Respect Your Customers, Use Your Data

A recent CIO Magazine article entitled, “Is Data the Currency of the Future?” says it all. With day-to-day social interactions, product purchases, and entertainment now occurring on digital platforms and devices, data is simply part of being human. The insight from this data holds inherent value, yet many organizations haven’t quite cracked the code on how to extract it.

Media, Entertainment, and Communications (MEC) companies have, with customer permission, a treasure trove of data that can be used to tailor the messaging that drives revenue, satisfaction, and loyalty. Data enables the experiences that every consumer craves: brand interactions that are personalized, relevant, and in some cases, predictive—the sorts of interactions that create the sense that the organization understands the consumer. If data is such a compelling asset—one that holds the potential to solidify true, experience-led differentiation—then why do these companies keep missing the mark?

Case in point, I recently purchased tickets to four separate concerts via an online ticket sales service. When I logged into my account after purchasing these tickets, it told me that “4 of your favorites have local events.”  Here’s the problem. I already had the tickets for all of these events. This space could have been used for countless messages, including reminding me about my events or even promoting similar events that may have been of interest to me.

Each week, the company, and its sister brand, also send me separate emails about upcoming events. Rather than sending me a new, relevant offer that might motivate me to purchase a new ticket, I receive an email with 12-15 recommendations, four of which I’ve already purchased tickets. These are the sorts of experiences that make me question whether the organization cares about the experiences they provide. If data is a currency, this company is, in the simplest terms, throwing away money.

This experience is just the start. Last year, a telecom company purchased a satellite television provider. Following the acquisition, I received a sixteen-page booklet stating that “it is a difficult decision to find a video provider who understands your needs and can take you through a journey of switching providers.”  The only problem: I was already a customer. In fact, I had been a loyal customer of the legacy satellite TV service for over 15 years. Does this mean I should switch from my existing product?  Would a product switch in this case even make sense? In fact, I was simply confused as to which product they were promoting as their premium video platform – the legacy product, or the one they just purchased.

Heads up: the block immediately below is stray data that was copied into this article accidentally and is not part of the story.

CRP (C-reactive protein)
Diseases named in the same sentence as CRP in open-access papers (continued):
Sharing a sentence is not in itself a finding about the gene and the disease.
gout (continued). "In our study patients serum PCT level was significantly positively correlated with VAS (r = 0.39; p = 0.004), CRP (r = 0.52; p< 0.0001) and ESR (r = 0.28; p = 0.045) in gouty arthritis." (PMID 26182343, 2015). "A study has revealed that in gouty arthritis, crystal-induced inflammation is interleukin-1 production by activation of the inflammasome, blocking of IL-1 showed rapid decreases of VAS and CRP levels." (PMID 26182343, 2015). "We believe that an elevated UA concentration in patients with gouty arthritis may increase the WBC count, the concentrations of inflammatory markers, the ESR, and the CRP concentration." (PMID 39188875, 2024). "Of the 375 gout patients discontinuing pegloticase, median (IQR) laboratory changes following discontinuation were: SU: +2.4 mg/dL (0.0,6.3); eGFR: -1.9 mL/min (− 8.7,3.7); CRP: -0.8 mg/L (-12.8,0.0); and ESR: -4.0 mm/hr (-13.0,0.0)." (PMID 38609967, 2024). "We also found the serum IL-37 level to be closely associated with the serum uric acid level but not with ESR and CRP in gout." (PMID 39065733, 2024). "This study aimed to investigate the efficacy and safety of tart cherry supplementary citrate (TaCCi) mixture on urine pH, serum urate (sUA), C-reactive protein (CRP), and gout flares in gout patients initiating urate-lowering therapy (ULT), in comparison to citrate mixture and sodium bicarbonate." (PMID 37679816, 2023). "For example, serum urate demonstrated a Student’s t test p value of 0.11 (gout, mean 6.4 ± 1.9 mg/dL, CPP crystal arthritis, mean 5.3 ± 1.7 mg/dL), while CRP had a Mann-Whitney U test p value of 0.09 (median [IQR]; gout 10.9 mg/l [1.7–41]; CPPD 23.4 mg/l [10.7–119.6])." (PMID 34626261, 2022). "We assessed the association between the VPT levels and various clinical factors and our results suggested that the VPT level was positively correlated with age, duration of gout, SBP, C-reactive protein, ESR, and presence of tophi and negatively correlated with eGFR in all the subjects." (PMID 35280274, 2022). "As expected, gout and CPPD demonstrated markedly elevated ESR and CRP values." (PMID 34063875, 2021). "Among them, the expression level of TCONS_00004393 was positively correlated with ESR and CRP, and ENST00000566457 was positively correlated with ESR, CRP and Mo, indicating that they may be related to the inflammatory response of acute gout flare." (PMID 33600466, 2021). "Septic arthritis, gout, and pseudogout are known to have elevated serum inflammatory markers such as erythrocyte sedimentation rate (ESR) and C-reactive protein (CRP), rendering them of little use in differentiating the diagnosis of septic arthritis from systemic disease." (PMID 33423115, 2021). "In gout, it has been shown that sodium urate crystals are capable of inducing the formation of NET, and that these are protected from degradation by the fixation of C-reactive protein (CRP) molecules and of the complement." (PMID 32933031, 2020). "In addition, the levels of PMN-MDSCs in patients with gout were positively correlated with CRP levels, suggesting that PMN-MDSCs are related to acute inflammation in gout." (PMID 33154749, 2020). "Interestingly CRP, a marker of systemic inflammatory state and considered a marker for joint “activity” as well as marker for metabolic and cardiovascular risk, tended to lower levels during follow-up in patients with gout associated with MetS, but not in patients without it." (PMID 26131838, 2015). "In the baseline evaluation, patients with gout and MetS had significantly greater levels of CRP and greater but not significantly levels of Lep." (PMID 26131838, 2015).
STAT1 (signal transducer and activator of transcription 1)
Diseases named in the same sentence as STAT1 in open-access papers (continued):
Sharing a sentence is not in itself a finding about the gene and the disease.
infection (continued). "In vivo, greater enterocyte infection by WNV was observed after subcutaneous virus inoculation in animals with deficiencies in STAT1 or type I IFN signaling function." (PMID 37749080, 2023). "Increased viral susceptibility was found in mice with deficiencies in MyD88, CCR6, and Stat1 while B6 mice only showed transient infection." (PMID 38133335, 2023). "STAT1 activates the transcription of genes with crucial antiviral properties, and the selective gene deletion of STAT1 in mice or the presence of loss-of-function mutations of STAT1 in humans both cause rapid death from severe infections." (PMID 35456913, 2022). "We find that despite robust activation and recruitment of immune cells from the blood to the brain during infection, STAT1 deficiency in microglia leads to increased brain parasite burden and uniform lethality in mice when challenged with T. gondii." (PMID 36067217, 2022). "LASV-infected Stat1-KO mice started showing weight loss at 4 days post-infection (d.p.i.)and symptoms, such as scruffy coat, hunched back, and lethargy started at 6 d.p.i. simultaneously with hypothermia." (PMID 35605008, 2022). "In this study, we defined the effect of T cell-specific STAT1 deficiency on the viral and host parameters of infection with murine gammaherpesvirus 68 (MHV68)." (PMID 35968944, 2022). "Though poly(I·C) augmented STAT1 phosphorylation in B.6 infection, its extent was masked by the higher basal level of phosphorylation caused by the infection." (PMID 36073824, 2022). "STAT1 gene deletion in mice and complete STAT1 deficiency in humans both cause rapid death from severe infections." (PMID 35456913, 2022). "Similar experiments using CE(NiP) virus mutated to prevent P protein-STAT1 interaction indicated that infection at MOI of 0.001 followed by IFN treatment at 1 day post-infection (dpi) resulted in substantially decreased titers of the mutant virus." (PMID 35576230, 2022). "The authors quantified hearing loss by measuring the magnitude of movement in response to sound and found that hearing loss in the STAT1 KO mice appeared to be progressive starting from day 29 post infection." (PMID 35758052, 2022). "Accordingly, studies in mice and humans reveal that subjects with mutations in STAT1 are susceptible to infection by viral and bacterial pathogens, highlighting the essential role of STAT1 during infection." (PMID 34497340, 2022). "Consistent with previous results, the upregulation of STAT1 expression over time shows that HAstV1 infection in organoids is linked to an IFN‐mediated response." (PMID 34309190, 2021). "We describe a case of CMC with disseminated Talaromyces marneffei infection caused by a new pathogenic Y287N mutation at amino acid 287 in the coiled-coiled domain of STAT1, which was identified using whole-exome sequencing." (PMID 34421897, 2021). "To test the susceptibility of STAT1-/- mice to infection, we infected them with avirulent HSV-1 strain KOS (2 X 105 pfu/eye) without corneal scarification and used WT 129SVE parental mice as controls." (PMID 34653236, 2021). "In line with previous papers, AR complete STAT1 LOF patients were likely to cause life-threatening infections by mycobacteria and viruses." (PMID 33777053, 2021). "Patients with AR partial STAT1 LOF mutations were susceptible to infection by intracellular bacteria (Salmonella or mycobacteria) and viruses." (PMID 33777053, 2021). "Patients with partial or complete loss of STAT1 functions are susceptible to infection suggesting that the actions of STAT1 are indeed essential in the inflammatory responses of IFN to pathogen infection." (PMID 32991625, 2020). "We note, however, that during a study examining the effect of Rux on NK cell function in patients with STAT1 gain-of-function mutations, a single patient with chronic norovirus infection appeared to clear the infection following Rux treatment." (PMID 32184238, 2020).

Here's the issue: this telecom organization had data on the customers that overlapped with the newly acquired TV provider. They could have easily used that data to ensure that these customers were excluded from receiving this marketing material. Instead, as a customer, I’m left with the uneasy feeling that the company conducts mass marketing without any desire to understand their customers, personalize its messages or deliver relevant products or services.

Where do we go from here? It is through these missed opportunities that highlight the potential that data, and supporting analytical capabilities, hold. It presents a tremendous and unprecedented opportunity for organizations to build a connection to the customer. It’s a chance to show that they care. Caring can be defined as:

  • Creating a better product by integrating insights of the customers usage behaviors
  • Knowing what products and services your customers have, so that you do not contradict offers or provide offers for which customers are not eligible
  • Using customer insights to better predict issues and solve technical problems
  • Knowing when to sell to a customer, and when to just listen

This naturally lends itself to the next question: how do organizations become better stewards of customer data? Here are a few key considerations:

  • Remember: it is your customer’s data, not yours. Organizations are not entitled to data; rather, think of data as a financial asset that must be earned. Embracing this perspective will help companies shift to a mindset of respect and strategic prudence when it comes to using data to enable higher-value customer interactions.
  • Validate your target lists. Prior to distributing communications, check your lists, check twice, then check them again against eligibility, and correct information. Doing so will ensure that your communications hit the right mark with consumers.
  • Go the extra mile to personalize your message. Mass advertising, display, and promotions are hurting the bottom line by devaluing customer trust. Too often, companies view digital messaging as cheap and a pure numbers game.
  • Think like a customer. The final check should be, “if I were to receive this message from my competitor, would it entice me to act in the manner you are expecting?”

Data—and the insight it provides—is ripe for the taking. As consumers, we’ve volunteered our data for the benefit of the customer, inviting organizations to deliver the tailored experiences that not only make us feel valued and cared for, but that drive us to become purchasers, repeat purchasers, and advocates. As experience becomes increasingly key to differentiation, it’s never been more important for organizations to collect, manage, and use data like the currency that it is.